With only 3 products in this example, we are already growing weary of selecting each cell for each sheet.  Imagine a workbook with hundreds of sheets, or when you wish to add a new product sheet.  The formula is not dynamic; it would need to be updated.  This strategy breaks down quickly.

Enter the World of 3-D Formulas

3-D formulas have several advantages:

  • 3-D formulas are short
  • 3-D formulas are dynamic; they recognize newly added sheets
  • 3-D formulas are easy to create
  • 3-D formulas are easy to understand

3-D formulas have the following disadvantages:

  • Hmmm…, I can’t really think of any at the moment, but I’ll let you know if I do

Our dataset below has 3 sheets, one for each product, where the sales are recorded by month.

The data for each month’s sales is in the same cell locations from sheet to sheet (i.e. January sales are in cell B3 for each product.)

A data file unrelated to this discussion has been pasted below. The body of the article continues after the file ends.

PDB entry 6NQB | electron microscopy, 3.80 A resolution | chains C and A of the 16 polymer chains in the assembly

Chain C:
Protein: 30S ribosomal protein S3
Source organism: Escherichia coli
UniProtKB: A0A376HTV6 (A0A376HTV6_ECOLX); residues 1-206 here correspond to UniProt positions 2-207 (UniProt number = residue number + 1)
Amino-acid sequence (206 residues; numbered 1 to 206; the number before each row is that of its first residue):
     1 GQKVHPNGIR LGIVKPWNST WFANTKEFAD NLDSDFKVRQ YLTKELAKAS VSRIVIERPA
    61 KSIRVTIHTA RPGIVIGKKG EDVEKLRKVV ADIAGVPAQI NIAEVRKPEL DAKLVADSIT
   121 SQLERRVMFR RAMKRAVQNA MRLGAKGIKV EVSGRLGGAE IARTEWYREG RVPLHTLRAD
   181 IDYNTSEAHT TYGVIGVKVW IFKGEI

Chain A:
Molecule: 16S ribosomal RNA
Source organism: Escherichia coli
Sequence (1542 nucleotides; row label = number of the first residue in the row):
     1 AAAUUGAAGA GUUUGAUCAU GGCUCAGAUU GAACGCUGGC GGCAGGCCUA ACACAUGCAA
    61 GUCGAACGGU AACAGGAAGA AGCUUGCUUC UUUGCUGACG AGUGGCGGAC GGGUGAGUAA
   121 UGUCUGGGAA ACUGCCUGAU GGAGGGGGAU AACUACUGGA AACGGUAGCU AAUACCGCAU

We have a summary sheet named “All_Products” that will sum all the January sales for each of the 3 sheets and place the result in cell B3 of the summary sheet.

NOTE: When placing the results on the summary sheet, it is not required that the results rest in the same cell address location as the values being summarized.  In this example, it is done for the sake of clarity.

When defining a range of cells on a single sheet, we use a colon “:” to symbolize the word “through”; as in “A1 through A10”.  Where a SUM function would add all the cells from cell A1 to cell A10 using the below formula syntax…

=SUM(A1:A10)

…we can use the same colon symbol to say “start sheet thought end sheet”; or “Sheet1 through Sheet10” as in the below example.

Sheet1:Sheet10

The steps for creating a 3-D formula for January sales is as follows: